Establish compelling goals. One goal may be to obtain a degree or MBA. Another goal may be to place strongest employees on projects that will build their skills and awareness of leading edge issues. Make them team leaders responsible for resolving ongoing internal issues. The key is to have them learn how to work with and through others to achieve results! Or assign them projects to manage and deliver results on-time and within budget. Let them know you expect unprecedented results.

Give useful feedback. Using a validated 360-degree tool can help personnel understand their strengths and weaknesses from others’ perspectives. The key is to keep the questions focused on the talents each person possesses. A good tool will also provide additional training and coaching information for employees to use in leadership skills development. Remember to follow-up in six months to determine areas for continued improvement and to acknowledge successes.

©Jeannette Seibly, 2011

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Hiring Former Employees

Employees who have left your organization may be the best candidates to provide the help and insight needed to take it to the next level today. Whether or not they helped build your organization or were great producers, they may bring new experiences to give you a fresh competitive edge. How well they fit your corporate culture now depends as much upon their attitude and willingness to leave the past behind, as their ability to get real about the current way the company operates.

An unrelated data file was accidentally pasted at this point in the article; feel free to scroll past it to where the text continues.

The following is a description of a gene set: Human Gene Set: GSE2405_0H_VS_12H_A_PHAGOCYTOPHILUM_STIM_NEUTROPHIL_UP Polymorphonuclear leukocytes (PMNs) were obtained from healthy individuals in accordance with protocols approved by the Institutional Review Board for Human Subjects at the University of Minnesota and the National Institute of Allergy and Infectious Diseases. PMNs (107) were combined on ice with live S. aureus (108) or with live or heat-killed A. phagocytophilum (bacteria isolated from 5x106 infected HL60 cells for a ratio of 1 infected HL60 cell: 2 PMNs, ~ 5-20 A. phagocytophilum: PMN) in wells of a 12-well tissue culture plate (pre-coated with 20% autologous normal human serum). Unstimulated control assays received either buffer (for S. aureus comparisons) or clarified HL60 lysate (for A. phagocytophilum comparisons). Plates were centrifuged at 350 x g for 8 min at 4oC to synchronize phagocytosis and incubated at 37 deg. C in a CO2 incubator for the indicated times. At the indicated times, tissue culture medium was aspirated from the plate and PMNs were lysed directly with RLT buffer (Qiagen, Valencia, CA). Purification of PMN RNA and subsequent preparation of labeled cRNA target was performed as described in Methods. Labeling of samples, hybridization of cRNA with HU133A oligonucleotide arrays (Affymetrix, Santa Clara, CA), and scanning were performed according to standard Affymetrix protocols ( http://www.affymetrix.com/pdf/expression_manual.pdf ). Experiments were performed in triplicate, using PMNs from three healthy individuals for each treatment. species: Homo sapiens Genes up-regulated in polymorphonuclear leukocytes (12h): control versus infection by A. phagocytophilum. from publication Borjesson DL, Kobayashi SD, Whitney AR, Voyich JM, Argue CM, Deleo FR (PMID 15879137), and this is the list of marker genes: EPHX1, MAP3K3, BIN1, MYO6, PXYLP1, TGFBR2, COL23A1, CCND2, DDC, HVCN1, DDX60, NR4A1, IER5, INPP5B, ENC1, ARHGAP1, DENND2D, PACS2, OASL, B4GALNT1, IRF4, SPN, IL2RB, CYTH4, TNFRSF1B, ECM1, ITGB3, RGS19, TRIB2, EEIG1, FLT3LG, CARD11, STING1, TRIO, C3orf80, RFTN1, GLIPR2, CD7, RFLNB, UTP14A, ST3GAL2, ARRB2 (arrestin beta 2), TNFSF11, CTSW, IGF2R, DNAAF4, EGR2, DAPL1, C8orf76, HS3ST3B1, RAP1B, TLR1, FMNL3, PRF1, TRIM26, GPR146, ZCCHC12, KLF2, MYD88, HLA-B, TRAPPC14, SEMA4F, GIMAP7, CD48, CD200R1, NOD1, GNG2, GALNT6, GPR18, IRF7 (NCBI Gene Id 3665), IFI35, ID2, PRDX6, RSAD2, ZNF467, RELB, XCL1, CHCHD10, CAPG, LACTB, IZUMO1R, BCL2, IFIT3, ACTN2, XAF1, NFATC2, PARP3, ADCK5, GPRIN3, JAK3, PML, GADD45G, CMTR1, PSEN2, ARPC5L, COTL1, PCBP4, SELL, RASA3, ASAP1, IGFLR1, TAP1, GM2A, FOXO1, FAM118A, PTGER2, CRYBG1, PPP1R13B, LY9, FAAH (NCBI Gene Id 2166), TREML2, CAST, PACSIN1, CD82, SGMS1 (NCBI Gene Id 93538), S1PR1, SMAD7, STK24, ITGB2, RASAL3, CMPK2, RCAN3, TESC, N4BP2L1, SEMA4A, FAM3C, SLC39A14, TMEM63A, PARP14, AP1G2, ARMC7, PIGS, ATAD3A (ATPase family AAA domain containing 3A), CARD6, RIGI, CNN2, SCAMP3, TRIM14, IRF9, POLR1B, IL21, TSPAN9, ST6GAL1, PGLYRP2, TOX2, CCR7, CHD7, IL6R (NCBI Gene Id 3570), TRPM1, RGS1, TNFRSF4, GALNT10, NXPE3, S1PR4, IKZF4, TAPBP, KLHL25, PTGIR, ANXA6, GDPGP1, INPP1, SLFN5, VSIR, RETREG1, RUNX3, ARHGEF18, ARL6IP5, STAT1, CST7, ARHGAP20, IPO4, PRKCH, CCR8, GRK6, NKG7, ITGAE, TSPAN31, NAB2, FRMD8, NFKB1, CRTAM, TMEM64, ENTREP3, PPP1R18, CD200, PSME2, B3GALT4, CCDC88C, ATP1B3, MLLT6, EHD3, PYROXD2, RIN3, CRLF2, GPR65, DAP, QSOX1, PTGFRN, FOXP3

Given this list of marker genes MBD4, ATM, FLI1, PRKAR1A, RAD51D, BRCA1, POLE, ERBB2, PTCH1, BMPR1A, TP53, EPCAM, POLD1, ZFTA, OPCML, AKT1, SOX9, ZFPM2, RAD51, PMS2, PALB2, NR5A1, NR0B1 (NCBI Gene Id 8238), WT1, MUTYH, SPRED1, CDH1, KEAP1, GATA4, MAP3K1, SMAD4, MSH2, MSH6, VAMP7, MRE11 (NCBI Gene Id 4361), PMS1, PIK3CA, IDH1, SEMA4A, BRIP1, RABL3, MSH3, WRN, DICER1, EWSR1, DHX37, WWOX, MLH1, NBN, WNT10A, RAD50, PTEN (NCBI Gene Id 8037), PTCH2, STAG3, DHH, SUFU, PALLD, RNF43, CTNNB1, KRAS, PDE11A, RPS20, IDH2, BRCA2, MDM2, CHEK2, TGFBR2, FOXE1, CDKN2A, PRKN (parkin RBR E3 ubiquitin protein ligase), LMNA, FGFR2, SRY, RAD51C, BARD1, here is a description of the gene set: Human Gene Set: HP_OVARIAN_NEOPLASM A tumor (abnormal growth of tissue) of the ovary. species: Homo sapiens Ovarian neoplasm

The key? Do your due diligence. Be clear as to why you want them to return. Some former top performers may no longer fit the company, unable to effectively work within new structures that evolved during their absence. 

Broaden a myopic perception. Even though you think you know them well, use qualified validated assessment tools to help determine current job fit. Provide the same strategic interview process as you do for lesser-known candidates. Just because they were top performers within your company in the past does not necessarily mean they will be able to perform at that same level now. Listen to their cheerleaders from within the company, but be shy about relying 100% on their insights. Too often current employees simply want someone who is known. They think it will be easier to maintain the status quo. But this perspective can backfire and limit the returning employee’s ability to resolve issues or move the company forward.

Prepare the past employee. Many returning employees fail to understand change is inevitable. They return with the same perceptions they held when they left – both good and bad – of the company, products, employees, services, etc. Inevitably, standard operating procedures have changed, written or not. This can impede the person from getting quickly on track. Remember, they are not wearing the same learning hat as a new employee with no prior experience. Set them up for success. It’s critical they participate in an employee orientation program. Ensure they are working with a colleague who can help them navigate new systems that may not be readily apparent.